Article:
Excavations were formally begun in 1914, under the auspices of Princeton University. The Temple of Artemis, that had been nearly completely covered over by landslides was dug out, as were other ancjent structures. Other American excavations were undertaken in 1958 by the American School of Oriental Research, and the missions were subsidized in 1968 by the American government. The most impressive of the city’s ruins is the temple. The stadium, though not fully excavated, Is in an excellent state of preservation. A large complex of Sardis remains have been excavated along the highway leading to the site.
Ruins Along the Highway: A large excavation site on the left side of the Izmir highway has revealed a considerable section of the ancient city. Here is found the wide, ‘marble-paved main avenue of Sardis. A colonnade which lined the southern area of the’ avenue is now under the present highway. The long row of shops, as weil as the avenue itself date to the fourth century AD., and are thought to have remained in use until the seventh century when the Persian armies sacked the area. A large court and marble facade lead into the palaestra or exercise field, with Its surrounding colonnades. South of the palaestra is a third century synagogue. The main hall is entered through three gates. Other shops, possibly belonging to Jewish merchants are found adjacent to the synagogue at the ¡south wali of the building. An early Byzantine construction called the House of Bronzes is found in the area of the Hellenistic chamber tombs. This house is thought to have been the residence of a high religious offical since many liturgical bronze pieces were found inside during the excavations. This is a two-level construction with a large central room and several smaller ones on the upper floor, A ramp leads to the storage rooms where materials for the making of olive oil were uncovered. To the south of this is the «Lydian Trench», from which many fine examples of pottery and ceramics dating to the 8th century B.C. have been found. The remains in this area are those of a Lydian market place. Nearby are some Roman foundations and a section of the Byzantine wall. To the east of the stadium is a theater that was restored by the Romans after the great earthquake in A.D. 17, The theater had a seating capacity of some twenty thousand.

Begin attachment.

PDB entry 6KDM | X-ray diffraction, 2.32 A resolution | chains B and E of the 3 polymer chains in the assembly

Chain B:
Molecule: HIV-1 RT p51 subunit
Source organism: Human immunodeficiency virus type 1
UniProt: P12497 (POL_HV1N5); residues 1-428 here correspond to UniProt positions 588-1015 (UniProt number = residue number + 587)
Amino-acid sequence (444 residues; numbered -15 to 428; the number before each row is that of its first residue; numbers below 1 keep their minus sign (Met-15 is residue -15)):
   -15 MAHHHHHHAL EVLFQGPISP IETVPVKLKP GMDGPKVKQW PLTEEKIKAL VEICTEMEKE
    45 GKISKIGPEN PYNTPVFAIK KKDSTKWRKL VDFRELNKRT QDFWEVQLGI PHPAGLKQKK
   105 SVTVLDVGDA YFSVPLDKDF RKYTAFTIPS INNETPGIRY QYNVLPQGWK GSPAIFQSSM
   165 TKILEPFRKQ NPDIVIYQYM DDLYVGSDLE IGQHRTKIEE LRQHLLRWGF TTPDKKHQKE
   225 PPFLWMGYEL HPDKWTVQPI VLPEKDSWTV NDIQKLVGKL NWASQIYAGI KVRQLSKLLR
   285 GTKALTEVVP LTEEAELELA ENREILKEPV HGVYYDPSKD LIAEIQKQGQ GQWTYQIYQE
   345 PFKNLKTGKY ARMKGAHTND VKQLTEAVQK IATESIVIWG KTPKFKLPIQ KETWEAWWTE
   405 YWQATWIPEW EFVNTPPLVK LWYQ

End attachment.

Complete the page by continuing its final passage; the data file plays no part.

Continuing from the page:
The Temple of Artemis : The temple is found in the Pactoius Valley, a short distance from the village of Sart. You will cross the river that was known as the fabled Golden River of King Croesus. The Hellenistic Temple of Artemis was built by Croesus in the 6th century B.C. It was destroyed by the Athenians in 498 B.C. then rebuilt by Alexander the Great in 335 B.C. This structure is considered one of the largest Ionic temples of the Greek world. It measured nearly a hundred meters long and fifty wide. Twenty columns lined each of the temple’s sides; eight were along the front and back. The capitals are some of the most beautiful ever found. Since the temple was separated into sections, it is thought that one area was dedicated to the worship of Artemis, the other to Zeus. At the reor of the temple is a 5th century Christian church that had been completely covered by landslides for twelve centuries before being dug out by excavators. The structure to the west of the building is thought to have been an altar of an earlier temple on the site.